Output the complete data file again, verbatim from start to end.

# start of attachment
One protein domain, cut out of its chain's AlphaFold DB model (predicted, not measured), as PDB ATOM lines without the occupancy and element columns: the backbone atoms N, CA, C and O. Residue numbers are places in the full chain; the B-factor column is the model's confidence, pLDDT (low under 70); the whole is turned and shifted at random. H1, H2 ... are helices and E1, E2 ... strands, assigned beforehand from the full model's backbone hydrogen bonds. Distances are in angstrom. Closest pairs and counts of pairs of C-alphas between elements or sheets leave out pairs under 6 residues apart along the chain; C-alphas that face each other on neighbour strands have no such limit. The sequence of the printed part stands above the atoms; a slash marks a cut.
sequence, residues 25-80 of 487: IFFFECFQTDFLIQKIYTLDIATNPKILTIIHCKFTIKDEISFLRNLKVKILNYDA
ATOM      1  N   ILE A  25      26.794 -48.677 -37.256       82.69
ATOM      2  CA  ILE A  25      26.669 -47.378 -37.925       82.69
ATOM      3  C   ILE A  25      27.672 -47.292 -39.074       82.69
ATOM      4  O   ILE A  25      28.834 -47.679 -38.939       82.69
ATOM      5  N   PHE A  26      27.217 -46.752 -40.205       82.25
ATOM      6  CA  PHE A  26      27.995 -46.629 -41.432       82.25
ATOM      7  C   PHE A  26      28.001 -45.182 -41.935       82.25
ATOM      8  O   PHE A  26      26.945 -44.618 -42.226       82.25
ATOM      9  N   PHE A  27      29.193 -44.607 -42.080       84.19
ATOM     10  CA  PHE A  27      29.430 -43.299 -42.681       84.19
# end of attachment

One protein domain, cut out of its chain's AlphaFold DB model (predicted, not measured), as PDB ATOM lines without the occupancy and element columns: the backbone atoms N, CA, C and O. Residue numbers are places in the full chain; the B-factor column is the model's confidence, pLDDT (low under 70); the whole is turned and shifted at random. H1, H2 ... are helices and E1, E2 ... strands, assigned beforehand from the full model's backbone hydrogen bonds. Distances are in angstrom. Closest pairs and counts of pairs of C-alphas between elements or sheets leave out pairs under 6 residues apart along the chain; C-alphas that face each other on neighbour strands have no such limit. The sequence of the printed part stands above the atoms; a slash marks a cut.
sequence, residues 25-80 of 487: IFFFECFQTDFLIQKIYTLDIATNPKILTIIHCKFTIKDEISFLRNLKVKILNYDA
ATOM      1  N   ILE A  25      26.794 -48.677 -37.256       82.69
ATOM      2  CA  ILE A  25      26.669 -47.378 -37.925       82.69
ATOM      3  C   ILE A  25      27.672 -47.292 -39.074       82.69
ATOM      4  O   ILE A  25      28.834 -47.679 -38.939       82.69
ATOM      5  N   PHE A  26      27.217 -46.752 -40.205       82.25
ATOM      6  CA  PHE A  26      27.995 -46.629 -41.432       82.25
ATOM      7  C   PHE A  26      28.001 -45.182 -41.935       82.25
ATOM      8  O   PHE A  26      26.945 -44.618 -42.226       82.25
ATOM      9  N   PHE A  27      29.193 -44.607 -42.080       84.19
ATOM     10  CA  PHE A  27      29.430 -43.299 -42.681       84.19